Updated: Jun 24
In a happy coincidence, South Africa’s Heritage Day on September 24 falls around the time that Jewish heritage celebrates some very important days. Rosh Hashanah, the Jewish New Year, commemorates the creation of the world, and also kicks off a ten-day period of introspection and judgement which culminates in Yom Kippur, the Day of Repentance.
Interestingly Rosh Hashanah finds itself blended with the heritage of other cultures.
The holiday of Rosh Hashanah is not called New Year in the Torah. Its oldest name in the Torah is 𝘠𝘰𝘮 𝘛’𝘳𝘶𝘢𝘩 (Day of Sounding the Shofar). When the Jews were living among the Babylonians, they were certainly aware of the older culture’s traditions. The Babylonians marked a ‘Day of Judgement’ each year. They believed that on that day, their gods gathered to judge each human being for the renewed world and decide on the fate of individuals for the coming year. The Jews were likely influenced by elements of this tradition, as seen by two other Biblical names for Rosh Hashanah – 𝘠𝘰𝘮 𝘏𝘢𝘡𝘪𝘬𝘢𝘳𝘰𝘯 (Day of Remembrance) and 𝘠𝘰𝘮 𝘏𝘢𝘋𝘪𝘯 (Day of Judgement). Around the second century C.E the holiday became known as Rosh Hashanah.
𝑺𝒊𝒏𝒔 𝑶𝒏 𝑻𝒉𝒆 𝑾𝒂𝒕𝒆𝒓
The symbolic ceremony of 𝘵𝘢𝘴𝘤𝘩𝘭𝘪𝘤𝘩 takes place on the first day of Rosh Hashanah over a body of water that preferably contains fish. In ancient times, many cultures believed that evil spirits lived in waterways needed to be appeased with gifts. Babylonian Jews sent baskets or containers filled with symbols of sin into the water. In the Middle Ages, this custom developed into the ritual of 𝘵𝘢𝘴𝘤𝘩𝘭𝘪𝘤𝘩 in which people recite prayers and shake their clothes over the water to represent the casting off of their own sins.
The first written record of 𝘵𝘢𝘴𝘤𝘩𝘭𝘪𝘤𝘩 comes from Germany in the fourteenth century in the writings of Rabbi Yaakov Moelin (the Maharil). The ritual, with variations and a kabbalistic element, spread to other Ashkenazic and later Sephardic communities.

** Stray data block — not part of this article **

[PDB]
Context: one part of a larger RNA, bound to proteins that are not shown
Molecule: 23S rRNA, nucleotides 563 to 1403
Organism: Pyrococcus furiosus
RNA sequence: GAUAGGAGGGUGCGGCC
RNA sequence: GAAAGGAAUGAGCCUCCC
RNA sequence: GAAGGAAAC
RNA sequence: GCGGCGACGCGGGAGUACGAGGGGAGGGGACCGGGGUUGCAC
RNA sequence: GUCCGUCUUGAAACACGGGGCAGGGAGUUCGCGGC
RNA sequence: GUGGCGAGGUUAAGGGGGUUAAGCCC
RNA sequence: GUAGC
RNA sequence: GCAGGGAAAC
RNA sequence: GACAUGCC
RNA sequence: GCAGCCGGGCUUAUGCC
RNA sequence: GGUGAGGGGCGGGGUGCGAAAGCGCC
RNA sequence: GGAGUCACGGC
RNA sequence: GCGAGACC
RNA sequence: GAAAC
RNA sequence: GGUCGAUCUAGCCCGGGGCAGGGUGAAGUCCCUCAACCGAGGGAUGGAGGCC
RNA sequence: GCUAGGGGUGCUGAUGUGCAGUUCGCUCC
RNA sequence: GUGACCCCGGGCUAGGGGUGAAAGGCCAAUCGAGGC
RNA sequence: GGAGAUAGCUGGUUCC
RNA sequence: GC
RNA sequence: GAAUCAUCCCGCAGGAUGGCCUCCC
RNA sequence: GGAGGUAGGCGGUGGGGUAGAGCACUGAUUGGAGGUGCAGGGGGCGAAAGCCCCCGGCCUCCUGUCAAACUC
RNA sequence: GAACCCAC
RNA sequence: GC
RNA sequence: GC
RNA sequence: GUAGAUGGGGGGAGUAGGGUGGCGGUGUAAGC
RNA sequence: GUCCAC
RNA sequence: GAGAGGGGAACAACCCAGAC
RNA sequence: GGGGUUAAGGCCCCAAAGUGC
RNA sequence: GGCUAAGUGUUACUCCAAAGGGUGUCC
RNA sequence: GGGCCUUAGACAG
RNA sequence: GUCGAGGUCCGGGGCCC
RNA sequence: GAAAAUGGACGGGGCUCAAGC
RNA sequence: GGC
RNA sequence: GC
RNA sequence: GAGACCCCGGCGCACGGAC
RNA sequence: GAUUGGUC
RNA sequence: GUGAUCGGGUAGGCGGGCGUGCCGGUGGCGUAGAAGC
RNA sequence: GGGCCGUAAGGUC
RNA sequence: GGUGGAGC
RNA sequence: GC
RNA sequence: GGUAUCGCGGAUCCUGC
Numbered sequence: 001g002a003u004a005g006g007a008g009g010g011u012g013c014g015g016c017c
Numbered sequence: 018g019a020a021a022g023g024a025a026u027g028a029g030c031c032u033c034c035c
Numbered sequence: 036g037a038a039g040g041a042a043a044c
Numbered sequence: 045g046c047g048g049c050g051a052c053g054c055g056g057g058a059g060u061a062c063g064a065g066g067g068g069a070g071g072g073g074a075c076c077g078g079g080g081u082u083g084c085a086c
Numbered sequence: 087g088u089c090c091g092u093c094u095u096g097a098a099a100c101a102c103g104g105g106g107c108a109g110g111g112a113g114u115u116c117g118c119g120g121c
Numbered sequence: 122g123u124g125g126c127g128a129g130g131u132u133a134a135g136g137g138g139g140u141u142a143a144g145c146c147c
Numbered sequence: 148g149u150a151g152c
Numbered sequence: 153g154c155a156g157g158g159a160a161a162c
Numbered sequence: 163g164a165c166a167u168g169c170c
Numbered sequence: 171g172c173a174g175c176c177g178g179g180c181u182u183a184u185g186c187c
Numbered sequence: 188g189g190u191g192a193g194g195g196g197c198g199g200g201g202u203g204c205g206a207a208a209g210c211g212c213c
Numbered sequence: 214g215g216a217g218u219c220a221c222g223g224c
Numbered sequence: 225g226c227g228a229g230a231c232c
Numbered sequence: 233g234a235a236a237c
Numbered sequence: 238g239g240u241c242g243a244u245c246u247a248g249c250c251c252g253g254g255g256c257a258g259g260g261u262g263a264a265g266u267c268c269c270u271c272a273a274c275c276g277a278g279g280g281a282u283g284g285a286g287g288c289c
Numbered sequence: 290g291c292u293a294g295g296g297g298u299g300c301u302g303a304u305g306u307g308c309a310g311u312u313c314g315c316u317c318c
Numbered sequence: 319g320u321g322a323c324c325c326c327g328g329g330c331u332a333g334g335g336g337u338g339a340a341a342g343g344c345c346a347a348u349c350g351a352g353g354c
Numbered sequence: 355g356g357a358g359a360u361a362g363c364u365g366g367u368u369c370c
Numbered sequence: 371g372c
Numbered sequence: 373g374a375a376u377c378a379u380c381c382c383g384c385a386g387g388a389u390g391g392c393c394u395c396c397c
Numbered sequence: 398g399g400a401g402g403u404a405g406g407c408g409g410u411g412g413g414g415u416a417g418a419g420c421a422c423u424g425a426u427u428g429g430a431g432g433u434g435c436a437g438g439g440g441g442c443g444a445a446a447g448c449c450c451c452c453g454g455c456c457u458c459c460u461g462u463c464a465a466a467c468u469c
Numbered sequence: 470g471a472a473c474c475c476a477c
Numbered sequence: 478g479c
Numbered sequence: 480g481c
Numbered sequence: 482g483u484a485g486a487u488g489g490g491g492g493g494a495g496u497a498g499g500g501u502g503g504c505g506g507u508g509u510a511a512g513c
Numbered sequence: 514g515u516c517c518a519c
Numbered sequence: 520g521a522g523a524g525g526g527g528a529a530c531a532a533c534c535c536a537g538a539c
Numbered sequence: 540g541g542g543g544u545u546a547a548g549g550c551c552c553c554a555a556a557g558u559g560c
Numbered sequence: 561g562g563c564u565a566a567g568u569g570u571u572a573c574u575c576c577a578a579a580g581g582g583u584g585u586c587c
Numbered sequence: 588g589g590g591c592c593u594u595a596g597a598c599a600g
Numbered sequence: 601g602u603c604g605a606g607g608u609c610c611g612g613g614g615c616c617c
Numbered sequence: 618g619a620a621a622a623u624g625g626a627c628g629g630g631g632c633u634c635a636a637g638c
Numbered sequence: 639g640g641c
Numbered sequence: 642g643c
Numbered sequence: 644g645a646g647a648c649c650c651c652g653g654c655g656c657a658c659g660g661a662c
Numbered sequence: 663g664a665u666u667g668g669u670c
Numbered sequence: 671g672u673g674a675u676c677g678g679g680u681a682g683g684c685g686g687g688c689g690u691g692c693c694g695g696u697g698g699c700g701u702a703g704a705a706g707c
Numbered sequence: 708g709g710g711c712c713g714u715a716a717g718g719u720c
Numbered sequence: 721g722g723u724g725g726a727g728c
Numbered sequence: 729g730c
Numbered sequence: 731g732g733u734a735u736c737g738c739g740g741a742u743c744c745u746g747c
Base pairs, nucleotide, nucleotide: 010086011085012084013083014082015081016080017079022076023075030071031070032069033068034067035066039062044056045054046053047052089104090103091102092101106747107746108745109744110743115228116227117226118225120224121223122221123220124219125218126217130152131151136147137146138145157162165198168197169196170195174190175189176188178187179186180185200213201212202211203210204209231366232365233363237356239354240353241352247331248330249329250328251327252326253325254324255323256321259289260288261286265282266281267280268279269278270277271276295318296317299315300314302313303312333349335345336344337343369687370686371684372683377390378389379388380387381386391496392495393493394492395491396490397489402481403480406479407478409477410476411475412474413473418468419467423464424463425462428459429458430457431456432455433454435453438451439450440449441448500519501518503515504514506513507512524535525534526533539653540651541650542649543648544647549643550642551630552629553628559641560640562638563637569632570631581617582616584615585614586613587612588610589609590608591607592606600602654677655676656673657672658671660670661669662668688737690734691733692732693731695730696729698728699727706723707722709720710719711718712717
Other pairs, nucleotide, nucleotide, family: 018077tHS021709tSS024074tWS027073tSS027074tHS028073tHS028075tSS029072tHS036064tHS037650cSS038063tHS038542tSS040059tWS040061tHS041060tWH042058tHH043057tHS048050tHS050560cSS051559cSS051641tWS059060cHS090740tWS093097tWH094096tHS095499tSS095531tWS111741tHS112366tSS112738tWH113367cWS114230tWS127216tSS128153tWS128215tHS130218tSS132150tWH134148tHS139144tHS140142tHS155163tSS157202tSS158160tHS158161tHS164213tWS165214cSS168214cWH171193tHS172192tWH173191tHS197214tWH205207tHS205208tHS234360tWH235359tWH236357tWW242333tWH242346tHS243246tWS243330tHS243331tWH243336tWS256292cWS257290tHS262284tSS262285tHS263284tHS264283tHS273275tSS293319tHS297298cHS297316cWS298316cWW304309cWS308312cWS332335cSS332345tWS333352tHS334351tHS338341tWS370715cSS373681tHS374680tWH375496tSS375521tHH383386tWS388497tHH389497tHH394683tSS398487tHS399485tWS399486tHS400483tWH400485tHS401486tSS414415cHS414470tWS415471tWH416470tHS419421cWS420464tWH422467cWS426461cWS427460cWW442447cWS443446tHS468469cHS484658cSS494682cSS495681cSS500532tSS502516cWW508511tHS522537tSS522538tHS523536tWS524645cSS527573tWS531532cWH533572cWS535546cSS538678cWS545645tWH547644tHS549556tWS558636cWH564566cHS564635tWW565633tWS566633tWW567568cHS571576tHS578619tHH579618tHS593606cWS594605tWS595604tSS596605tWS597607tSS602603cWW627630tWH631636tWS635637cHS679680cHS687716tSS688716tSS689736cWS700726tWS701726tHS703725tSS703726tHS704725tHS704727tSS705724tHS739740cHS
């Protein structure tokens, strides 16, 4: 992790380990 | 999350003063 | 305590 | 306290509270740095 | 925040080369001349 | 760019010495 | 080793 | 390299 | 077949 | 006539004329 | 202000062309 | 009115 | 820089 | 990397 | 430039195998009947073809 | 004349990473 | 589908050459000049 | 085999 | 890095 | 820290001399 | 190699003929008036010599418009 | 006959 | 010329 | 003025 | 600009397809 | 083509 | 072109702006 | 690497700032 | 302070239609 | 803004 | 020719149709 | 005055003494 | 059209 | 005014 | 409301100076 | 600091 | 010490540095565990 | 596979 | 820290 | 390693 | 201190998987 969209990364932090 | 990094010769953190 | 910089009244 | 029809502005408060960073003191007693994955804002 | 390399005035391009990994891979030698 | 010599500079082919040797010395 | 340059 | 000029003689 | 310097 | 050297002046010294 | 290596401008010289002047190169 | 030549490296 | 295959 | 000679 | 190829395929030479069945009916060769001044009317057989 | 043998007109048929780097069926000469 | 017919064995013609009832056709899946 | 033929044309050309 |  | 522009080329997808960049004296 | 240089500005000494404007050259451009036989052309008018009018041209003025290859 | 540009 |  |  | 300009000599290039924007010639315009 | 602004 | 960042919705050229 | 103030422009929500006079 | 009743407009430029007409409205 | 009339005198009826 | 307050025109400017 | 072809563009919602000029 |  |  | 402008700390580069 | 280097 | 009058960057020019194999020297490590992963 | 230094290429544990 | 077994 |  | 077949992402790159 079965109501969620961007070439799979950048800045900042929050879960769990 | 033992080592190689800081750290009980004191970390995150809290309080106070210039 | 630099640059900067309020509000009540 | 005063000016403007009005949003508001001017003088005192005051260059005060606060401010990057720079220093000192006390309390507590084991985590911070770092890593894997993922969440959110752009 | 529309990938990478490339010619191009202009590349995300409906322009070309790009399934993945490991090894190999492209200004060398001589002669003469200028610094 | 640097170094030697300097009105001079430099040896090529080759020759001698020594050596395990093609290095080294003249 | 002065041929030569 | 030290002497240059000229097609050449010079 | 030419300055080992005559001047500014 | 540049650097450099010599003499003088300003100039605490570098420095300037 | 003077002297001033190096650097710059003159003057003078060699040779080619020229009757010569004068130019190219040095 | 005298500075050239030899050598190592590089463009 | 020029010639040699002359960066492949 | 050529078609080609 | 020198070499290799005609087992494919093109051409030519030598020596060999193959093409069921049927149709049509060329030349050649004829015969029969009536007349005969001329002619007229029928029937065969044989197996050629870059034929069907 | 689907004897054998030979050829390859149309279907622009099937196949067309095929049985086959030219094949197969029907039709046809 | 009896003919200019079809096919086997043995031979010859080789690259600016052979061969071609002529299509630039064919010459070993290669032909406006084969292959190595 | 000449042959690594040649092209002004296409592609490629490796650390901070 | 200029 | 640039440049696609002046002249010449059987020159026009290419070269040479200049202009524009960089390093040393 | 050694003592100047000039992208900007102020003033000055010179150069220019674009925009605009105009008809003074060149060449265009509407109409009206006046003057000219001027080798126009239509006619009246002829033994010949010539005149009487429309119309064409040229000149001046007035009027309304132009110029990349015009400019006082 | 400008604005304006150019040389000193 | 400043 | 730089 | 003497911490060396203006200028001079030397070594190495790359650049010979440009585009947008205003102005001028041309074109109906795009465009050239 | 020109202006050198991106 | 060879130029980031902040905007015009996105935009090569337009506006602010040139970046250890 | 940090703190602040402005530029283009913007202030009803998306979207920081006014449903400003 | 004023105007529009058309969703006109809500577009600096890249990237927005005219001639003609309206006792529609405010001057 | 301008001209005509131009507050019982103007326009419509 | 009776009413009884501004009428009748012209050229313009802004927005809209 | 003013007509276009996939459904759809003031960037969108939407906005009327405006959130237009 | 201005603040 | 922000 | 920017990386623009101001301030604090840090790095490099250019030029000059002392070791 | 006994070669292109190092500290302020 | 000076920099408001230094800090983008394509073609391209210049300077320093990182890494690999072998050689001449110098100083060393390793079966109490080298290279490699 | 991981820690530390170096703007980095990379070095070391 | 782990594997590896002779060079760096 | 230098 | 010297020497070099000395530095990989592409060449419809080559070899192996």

𝑾𝒉𝒐 𝑺𝒉𝒂𝒍𝒍 𝑳𝒊𝒗𝒆 𝒂𝒏𝒅 𝑾𝒉𝒐 𝑺𝒉𝒂𝒍𝒍 𝑫𝒊𝒆?
Some of most famous words of Rosh Hashanah are found in 𝘜𝘯𝘦𝘵𝘢𝘯𝘦𝘩 𝘛𝘰𝘬𝘦𝘧 (‘Let Us Cede Power’). This magnificent poem deals with destiny for the coming year, detailing the belief that God judges each person and decrees their future, tempering his judgment for those who repent their sins. A popular legend tells that the prayer was composed in medieval Germany by Rabbi Amnon of Mainz, whose arms and legs were cut off when he refused to convert to Christianity. As he lay dying, he recited the prayer on the bimah.
Historians have shown that this story is not factual, as the prayer appears in earlier liturgy and was well known among Italian Jews long before it was attributed to Rabbi Amnon, whose very name was more common in Italy than Germany. Some historians also point out the similarity to Christian legends of martyrs, such as St Emmeram of Regensburg, who suffered amputation and died praying for his murderers. The theme of the prayer also recalls Christian liturgy of similar background, most famously the 𝘋𝘪𝘦𝘴 𝘐𝘳𝘢𝘦 (Day of Wrath) from the Requiem Mass. However, the fact that the legend of Rabbi Amnon stuck in the minds of subsequent generations reflects the harshness of life for Jews in medieval Europe, loaded with violence, forced conversions and killings.
One of acclaimed singer-songwriter Leonard Cohen’s most popular songs is ‘Who by Fire’, inspired by 𝘜𝘯𝘦𝘵𝘢𝘯𝘦𝘩 𝘛𝘰𝘬𝘦𝘧 and released in 1974 in his album 𝘕𝘦𝘸 𝘚𝘬𝘪𝘯 𝘧𝘰𝘳 𝘵𝘩𝘦 𝘖𝘭𝘥 𝘊𝘦𝘳𝘦𝘮𝘰𝘯𝘺. It describes his doubting personal faith but underlines his connection to his heritage.
𝑻𝒉𝒆 𝑺𝒉𝒐𝒇𝒂𝒓 𝒊𝒏 𝑺𝒆𝒄𝒖𝒍𝒂𝒓 𝑪𝒖𝒍𝒕𝒖𝒓𝒆
The shofar, the ancient instrument traditionally made from a ram’s horn, is a well-known symbol of Rosh Hashanah. Listening to the shofar being blown is one of the most important rituals of the entire festival. Its stirring sound has been used on numerous occasions in modern music. Edward Elgar’s 𝘛𝘩𝘦 𝘈𝘱𝘰𝘴𝘵𝘭𝘦𝘴 oratorio allows for the option of a shofar, contemporary composers Alvin Curran and Judith Shatin have featured the shofar in their works, and famous jazz trumpeter Lester Bowie performed on one. Madonna included a shofar in her 𝘊𝘰𝘯𝘧𝘦𝘴𝘴𝘪𝘰𝘯𝘴 tour and her album 𝘊𝘰𝘯𝘧𝘦𝘴𝘴𝘪𝘰𝘯𝘴 𝘰𝘯 𝘢 𝘋𝘢𝘯𝘤𝘦 𝘍𝘭𝘰𝘰𝘳. In films, the musical 𝘎𝘰𝘥𝘴𝘱𝘦𝘭𝘭 had a cast member play the shofar, 𝘙𝘦𝘵𝘶𝘳𝘯 𝘰𝘧 𝘵𝘩𝘦 𝘑𝘦𝘥𝘪 had a shofar as a sound effect, and 𝘛𝘩𝘦 𝘛𝘦𝘯 𝘊𝘰𝘮𝘮𝘢𝘯𝘥𝘮𝘦𝘯𝘵𝘴, 𝘈𝘭𝘪𝘦𝘯 and 𝘗𝘭𝘢𝘯𝘦𝘵 𝘰𝘧 𝘵𝘩𝘦 𝘈𝘱𝘦𝘴 included the shofar in their musical scores.